The Charlotte Hornets have been a surprise success this season, and the team’s general manager Mitch Kupchak told reporters that they plan to develop their young centers and grow a star.

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CHARLOTTE, North Carolina — Mitch Kupchak, the Charlotte Hornets’ general manager, is well aware that the team has yet to find a long-term solution at center.

But he’s not too concerned.

The goal, according to Kupchak, is to nurture the team’s three young centers with the hopes of at least one of them blossoming into a star in the next several years.

The Hornets chose Kai Jones, a Texas native, 19th overall this year. In the second round of the 2020 draft, the club also chose Duke’s Vernon Carey Jr. and Kentucky’s Nick Richards as centers.

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In a draft night deal with the Detroit Pistons, the Hornets acquired veteran center Mason Plumlee and the remaining two years and $16 million on his contract. While Kupchak said that Plumlee “would not be a terrible assumption” to start this season with guards LaMelo Ball and Terry Rozier, as well as forwards Gordon Hayward and Miles Bridges, it’s obvious that Plumlee is just a short-term solution.

“Our thinking process was to acquire a veteran under a fair deal and also give these young players a chance to develop a little bit,” Kupchak said. “Perhaps a year from now, they’ll be the people that we should’ve sought this year in free agency.”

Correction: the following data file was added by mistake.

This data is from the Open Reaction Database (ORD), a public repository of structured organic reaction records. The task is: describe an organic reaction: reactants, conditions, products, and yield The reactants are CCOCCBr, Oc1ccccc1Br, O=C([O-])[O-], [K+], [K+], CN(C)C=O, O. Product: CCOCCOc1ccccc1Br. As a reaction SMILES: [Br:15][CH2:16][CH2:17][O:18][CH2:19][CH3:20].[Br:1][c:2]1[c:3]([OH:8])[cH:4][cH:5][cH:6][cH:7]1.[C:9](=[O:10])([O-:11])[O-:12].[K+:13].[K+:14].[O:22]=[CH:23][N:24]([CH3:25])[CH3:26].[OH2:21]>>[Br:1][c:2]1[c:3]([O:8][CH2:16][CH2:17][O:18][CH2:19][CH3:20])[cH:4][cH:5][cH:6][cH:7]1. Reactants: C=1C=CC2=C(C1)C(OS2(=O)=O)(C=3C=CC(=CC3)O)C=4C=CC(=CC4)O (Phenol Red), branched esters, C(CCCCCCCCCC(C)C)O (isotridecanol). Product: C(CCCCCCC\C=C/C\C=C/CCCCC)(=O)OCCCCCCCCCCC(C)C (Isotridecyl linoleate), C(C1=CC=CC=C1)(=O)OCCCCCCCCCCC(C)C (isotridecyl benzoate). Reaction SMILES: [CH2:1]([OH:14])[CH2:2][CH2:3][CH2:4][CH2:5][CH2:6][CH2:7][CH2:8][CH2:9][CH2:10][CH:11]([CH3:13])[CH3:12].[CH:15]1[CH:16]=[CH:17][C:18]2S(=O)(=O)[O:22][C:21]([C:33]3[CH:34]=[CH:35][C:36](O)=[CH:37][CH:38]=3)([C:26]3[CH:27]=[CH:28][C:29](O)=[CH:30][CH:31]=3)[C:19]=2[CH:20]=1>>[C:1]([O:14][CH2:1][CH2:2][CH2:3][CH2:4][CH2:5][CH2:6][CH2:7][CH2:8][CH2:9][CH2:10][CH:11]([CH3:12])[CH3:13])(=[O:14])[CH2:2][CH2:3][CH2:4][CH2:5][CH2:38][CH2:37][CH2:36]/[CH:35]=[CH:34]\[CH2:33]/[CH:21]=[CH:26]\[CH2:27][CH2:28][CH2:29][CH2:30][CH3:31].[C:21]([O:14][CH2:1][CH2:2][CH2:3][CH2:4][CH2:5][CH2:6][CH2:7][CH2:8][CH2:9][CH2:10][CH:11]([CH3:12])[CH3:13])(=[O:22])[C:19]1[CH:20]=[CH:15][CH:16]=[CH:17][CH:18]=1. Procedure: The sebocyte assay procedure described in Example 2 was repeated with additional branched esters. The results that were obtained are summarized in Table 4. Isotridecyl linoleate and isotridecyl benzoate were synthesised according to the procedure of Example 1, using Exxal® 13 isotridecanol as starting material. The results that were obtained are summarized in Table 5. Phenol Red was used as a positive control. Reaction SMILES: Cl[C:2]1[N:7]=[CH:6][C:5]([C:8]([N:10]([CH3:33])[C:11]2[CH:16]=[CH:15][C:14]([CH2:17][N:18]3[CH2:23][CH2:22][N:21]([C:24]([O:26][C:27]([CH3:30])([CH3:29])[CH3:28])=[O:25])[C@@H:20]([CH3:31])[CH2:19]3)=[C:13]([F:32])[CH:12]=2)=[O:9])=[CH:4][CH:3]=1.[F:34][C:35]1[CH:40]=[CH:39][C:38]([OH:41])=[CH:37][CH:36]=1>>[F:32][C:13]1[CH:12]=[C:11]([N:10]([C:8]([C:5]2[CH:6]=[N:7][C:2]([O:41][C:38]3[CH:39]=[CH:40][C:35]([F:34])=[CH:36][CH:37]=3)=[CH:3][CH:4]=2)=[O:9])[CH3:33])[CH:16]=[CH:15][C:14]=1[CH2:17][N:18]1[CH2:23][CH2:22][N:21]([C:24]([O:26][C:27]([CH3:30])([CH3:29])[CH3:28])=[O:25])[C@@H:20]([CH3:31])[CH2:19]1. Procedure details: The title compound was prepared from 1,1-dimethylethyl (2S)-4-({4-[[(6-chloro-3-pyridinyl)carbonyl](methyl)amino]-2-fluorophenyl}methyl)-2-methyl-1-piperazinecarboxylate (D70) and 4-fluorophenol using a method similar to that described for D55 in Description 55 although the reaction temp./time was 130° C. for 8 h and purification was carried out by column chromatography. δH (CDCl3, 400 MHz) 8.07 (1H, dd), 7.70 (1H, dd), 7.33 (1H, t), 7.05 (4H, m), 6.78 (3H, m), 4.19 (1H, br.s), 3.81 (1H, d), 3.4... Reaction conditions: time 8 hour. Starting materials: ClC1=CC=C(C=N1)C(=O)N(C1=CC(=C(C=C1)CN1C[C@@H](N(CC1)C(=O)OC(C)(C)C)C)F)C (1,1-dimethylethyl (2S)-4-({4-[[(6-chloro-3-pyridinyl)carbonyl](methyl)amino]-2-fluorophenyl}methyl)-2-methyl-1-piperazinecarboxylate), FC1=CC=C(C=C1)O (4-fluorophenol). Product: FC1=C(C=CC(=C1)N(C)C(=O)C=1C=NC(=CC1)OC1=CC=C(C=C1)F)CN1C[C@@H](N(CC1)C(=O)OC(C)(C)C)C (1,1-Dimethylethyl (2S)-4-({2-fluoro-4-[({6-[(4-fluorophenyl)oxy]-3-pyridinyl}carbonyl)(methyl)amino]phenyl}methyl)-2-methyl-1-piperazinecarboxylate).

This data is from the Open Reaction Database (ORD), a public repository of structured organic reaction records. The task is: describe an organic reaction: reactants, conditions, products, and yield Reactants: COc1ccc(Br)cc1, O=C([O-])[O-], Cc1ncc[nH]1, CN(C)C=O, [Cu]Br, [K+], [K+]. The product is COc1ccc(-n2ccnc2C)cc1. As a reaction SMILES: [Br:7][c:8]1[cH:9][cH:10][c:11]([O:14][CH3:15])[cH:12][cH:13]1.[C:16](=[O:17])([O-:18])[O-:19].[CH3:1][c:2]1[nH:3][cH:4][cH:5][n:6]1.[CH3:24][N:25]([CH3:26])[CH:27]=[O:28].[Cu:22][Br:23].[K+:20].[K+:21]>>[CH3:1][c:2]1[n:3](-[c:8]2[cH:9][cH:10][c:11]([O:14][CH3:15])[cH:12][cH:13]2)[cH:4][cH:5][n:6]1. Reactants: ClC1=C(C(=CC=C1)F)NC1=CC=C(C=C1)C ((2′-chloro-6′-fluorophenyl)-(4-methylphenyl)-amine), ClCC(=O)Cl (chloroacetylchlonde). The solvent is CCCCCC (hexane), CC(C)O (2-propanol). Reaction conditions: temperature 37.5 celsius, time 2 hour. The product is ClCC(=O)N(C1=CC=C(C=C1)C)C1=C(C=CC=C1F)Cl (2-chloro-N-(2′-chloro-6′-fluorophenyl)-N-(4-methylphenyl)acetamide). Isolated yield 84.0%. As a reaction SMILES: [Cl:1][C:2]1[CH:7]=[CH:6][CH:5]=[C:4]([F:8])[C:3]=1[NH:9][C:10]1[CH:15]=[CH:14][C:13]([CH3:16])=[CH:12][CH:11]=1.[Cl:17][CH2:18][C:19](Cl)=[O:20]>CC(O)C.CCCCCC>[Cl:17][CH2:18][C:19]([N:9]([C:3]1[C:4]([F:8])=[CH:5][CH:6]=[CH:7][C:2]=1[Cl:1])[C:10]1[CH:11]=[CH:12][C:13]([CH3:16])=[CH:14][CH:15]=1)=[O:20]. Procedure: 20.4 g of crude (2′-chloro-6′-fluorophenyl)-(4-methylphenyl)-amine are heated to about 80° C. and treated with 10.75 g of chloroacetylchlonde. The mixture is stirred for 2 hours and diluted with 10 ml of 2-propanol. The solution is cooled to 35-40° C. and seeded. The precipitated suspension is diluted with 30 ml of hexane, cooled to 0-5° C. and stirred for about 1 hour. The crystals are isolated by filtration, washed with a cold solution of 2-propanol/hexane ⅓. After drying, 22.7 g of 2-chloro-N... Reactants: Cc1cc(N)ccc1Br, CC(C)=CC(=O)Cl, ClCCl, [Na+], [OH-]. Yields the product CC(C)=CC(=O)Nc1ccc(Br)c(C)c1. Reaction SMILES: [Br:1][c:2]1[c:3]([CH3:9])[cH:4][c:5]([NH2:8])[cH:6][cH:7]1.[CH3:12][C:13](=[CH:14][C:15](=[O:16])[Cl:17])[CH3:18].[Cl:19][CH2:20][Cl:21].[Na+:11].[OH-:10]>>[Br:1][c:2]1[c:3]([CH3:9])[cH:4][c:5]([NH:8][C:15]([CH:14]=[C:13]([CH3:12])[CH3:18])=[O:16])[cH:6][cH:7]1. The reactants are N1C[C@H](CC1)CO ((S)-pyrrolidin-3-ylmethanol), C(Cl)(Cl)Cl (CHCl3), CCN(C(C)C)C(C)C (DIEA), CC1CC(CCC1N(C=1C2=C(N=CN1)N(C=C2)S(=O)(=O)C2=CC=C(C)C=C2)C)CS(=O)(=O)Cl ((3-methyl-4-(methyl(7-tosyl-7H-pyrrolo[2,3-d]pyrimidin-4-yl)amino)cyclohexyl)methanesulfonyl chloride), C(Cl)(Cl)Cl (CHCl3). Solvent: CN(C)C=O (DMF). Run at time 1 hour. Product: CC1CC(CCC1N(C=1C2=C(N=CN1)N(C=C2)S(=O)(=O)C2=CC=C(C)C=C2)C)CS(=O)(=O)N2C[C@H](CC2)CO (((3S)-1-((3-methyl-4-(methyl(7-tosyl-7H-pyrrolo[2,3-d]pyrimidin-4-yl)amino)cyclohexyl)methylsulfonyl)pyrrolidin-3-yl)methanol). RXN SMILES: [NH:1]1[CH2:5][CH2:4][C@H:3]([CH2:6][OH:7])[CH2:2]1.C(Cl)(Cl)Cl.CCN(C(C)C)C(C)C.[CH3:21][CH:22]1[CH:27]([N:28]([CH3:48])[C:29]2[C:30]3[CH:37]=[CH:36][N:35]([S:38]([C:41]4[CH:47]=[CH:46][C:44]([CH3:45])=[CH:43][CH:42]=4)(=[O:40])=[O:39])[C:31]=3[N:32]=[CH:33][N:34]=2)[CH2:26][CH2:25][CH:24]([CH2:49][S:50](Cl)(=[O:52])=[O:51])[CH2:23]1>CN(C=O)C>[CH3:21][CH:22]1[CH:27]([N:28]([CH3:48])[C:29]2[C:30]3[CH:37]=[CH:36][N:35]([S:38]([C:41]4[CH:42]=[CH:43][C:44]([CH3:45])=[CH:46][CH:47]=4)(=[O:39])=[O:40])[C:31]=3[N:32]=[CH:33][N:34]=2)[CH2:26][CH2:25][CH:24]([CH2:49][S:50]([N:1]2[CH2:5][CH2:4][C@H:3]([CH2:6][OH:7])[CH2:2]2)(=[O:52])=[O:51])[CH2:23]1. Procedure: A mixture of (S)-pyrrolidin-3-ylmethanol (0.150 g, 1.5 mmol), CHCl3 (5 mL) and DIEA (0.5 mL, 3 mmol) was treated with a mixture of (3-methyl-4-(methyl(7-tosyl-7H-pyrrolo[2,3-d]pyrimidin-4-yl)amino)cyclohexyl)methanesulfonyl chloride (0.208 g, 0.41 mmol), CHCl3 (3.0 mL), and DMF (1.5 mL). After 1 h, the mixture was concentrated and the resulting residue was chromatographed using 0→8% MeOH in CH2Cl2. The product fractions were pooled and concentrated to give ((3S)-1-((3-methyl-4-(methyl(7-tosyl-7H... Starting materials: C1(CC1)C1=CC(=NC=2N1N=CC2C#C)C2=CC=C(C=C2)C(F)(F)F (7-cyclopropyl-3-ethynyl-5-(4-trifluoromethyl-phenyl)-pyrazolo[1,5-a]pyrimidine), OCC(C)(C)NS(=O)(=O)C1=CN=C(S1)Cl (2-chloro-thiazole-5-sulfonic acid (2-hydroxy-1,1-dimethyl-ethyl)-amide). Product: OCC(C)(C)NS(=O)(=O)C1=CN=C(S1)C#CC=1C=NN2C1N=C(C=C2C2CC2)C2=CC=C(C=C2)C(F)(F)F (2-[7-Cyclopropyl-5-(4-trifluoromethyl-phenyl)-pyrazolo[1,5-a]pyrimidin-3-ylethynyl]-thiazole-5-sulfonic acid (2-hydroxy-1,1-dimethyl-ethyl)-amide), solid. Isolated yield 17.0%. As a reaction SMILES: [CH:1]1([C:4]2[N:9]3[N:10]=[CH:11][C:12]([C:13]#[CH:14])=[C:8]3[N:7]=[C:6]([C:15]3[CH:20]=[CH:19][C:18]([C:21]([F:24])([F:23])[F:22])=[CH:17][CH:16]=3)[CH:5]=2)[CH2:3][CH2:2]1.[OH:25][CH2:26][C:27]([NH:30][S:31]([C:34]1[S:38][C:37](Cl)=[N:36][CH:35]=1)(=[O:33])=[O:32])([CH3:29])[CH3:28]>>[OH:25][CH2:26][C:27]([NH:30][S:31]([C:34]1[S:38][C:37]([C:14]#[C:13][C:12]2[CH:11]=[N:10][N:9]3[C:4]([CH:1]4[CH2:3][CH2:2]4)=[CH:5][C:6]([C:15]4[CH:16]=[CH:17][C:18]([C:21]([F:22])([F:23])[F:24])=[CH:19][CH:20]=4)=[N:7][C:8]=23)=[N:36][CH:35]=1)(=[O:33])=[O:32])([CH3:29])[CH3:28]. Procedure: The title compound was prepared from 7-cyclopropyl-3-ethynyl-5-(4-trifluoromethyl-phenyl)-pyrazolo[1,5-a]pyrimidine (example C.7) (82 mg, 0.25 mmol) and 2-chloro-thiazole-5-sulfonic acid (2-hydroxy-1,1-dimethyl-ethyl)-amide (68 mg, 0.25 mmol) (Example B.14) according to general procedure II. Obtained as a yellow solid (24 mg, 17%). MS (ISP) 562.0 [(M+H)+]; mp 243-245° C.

The Hornets effectively eliminated themselves from the market for free-agent centers like Richaun Holmes, Jarrett Allen, Daniel Theis, and Nerlens Noel by acquiring Plumlee before to free agency.

The Hornets didn’t want to spend a lot of money on a center in free agency, according to Kupchak, since the solution might be right under his nose.

Carey and Richards had little play with the Hornets last season, but they were both successful with their G League club, the Greensboro Swarm. Carey recorded 16.0 points and 9.4 rebounds per game, while Richards averaged 17.0 points and 10.3 rebounds.

Cody Zeller and Bismack Biyombo were both unrestricted free agents as the Hornets entered free agency. Biyombo is still a free agent, while Zeller has signed with the Portland Trail Blazers.

Plumlee’s selection on draft night was partially a “bird in hand” tactic for Kupchak, who didn’t know whether the Hornets would be able to entice a top-tier center away from another club — or even be able to pay him if they wanted one.

“There are 30 teams in free agency, and there were a handful of centers available, but you have no idea where you rank,” Kupchak said. “There’s a lot of uncertainty going in because you don’t know what the market will be like until free agency starts. We thought we got someone [Plumlee] who is a seasoned veteran on a solid financial deal with two years left on his contract.”

Plumlee, according to Kupchak, is a “very selfless” player who can assist on both ends of the floor.

Last season, he came close to a double-double for the Pistons, averaging 10.4 points and a career-high 9.3 rebounds.

“When the opportunity to acquire Mason arose, we felt we had acquired a guy who can rebound the ball, provide some rim protection, and create some plays. He’s excellent at passing the ball and getting guys engaged from the top of the key “Kupchak said.

The “hard lifting,” according to Kupchak, is almost over, and he doesn’t anticipate any more major changes this offseason.

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